The Kenya Conference of Catholic Bishops (KCCB) has appealed to the government to urgently address the continued rising numbers of truck drivers contracting Covid-19 in the country.
The Bishops said truck drivers contribute immensely to the economy of the country and the high number of infections among them indicates that there is a gap in addressing the challenges they face regarding their health and safety.
Speaking on behalf of the Bishops at the Holy Family Basilica in Nairobi, while celebrating Sunday Mass, Bishop Virgilio Pante of Maralal Diocese said the matter is of great concern to Kenyans and should be addressed with speed to avoid the spread of the disease.
The mass was attended by the Head of the Catholic Church in Kenya, Cardinal John Njue and Archbishop Martin Kivuva Musonde of the Archdiocese of Mombasa.
Bishop Pante who is also the Chair of KCCB Commission for Refugees, Migrants and Sea-farers said as the country continues to combat the Covid-19 pandemic, the Bishops are also concerned about the impact of the vulnerable population, and in particular the refugees, internally displaced persons, people on the move such as truck drivers, pastoralists, street families and the mentally challenged.
He said the refugees and the internally displaced persons face a risk of contracting corona virus because they reside in densely populated camps and appealed to the government to urgently implement mitigation measures to protect the vulnerable groups.
“The people living in streets in towns and those suffering from mental illness are in a more precarious situation and high risk of contracting the disease,” said Bishop Pante.
The Prelate said even though cases of Covid-19 among the pastoralist communities are low, there is need for the government to sensitize the community on Covid-19 risk factors and preventive measures and encouraged both the national and county governments to continuously raise awareness of the pandemic to the communities.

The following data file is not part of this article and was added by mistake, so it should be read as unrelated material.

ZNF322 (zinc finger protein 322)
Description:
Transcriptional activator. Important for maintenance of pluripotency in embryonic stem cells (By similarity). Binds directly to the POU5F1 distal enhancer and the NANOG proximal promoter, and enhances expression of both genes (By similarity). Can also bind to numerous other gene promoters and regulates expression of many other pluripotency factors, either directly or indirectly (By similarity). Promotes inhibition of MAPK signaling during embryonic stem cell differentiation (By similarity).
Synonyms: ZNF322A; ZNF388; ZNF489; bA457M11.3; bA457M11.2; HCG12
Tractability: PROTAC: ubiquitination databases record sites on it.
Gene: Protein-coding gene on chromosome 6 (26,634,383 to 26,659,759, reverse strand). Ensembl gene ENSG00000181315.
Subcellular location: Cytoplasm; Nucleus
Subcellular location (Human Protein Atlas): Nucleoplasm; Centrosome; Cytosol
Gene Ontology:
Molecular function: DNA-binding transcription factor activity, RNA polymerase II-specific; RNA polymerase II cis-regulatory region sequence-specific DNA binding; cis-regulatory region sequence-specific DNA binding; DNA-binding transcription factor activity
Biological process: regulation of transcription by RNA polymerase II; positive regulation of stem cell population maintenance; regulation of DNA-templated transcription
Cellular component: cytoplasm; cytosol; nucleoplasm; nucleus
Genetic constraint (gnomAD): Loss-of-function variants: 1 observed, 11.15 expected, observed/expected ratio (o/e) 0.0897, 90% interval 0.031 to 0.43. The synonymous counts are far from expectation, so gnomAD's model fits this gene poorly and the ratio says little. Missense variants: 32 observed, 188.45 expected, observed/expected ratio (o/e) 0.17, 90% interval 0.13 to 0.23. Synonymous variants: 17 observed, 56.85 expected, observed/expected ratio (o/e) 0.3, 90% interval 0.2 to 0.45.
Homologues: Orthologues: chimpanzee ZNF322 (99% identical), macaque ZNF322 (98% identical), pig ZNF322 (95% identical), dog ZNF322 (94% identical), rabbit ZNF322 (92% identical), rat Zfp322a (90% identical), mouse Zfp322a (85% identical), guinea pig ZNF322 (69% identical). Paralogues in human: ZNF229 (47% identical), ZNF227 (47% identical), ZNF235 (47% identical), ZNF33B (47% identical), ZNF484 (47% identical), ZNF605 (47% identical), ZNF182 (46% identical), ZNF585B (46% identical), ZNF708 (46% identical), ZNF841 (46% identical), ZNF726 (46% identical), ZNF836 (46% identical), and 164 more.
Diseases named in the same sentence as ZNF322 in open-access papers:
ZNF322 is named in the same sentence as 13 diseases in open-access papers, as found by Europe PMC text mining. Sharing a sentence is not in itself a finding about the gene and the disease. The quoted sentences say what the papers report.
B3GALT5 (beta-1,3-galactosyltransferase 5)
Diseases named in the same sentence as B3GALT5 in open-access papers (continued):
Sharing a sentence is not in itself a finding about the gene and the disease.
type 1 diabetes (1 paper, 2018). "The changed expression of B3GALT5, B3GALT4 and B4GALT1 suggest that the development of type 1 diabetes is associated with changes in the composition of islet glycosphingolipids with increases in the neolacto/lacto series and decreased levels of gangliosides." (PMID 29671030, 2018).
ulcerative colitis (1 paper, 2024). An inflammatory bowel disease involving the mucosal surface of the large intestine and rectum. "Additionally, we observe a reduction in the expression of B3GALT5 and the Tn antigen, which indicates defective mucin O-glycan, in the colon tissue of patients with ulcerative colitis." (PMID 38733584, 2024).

Bishop Pante also appealed to Christians and well-wishers to contribute in cash and kind towards the CARITAS kitty to enable KCCB support victims affected by Covid-19 and floods during these hard times when most people have been economically affected by the pandemic.
“As we appreciate many philanthropists supporting the affected victims with food and health care during these trying moments, we also call upon the national and county governments and people of good will to support them in all ways possible,” he said.
Concerning gender based violence being witnessed in families, Bishop Pante appealed to families facing the challenges to exercise restraint and embrace the virtues of patience, dialogue, forgiveness and peace building, as it has a negative impact on the mental health of the victims especially children and women.
“We as Bishops appeal to the caregivers of the victims of violence to speak out and seek for help from religious leaders, hospitals and counselors,” he advised.
The Bishops also commended the health workers for risking their own lives to care for and treat those who have contracted the disease, noting that the spread of the virus could have been worse without their effort and commitment and prayed to God to keep them safe and well at all times.
Regarding the reopening of churches, Cardinal Njue called on the catholic faithful to remain patient and wait for government communication.
By Bernadette Khaduli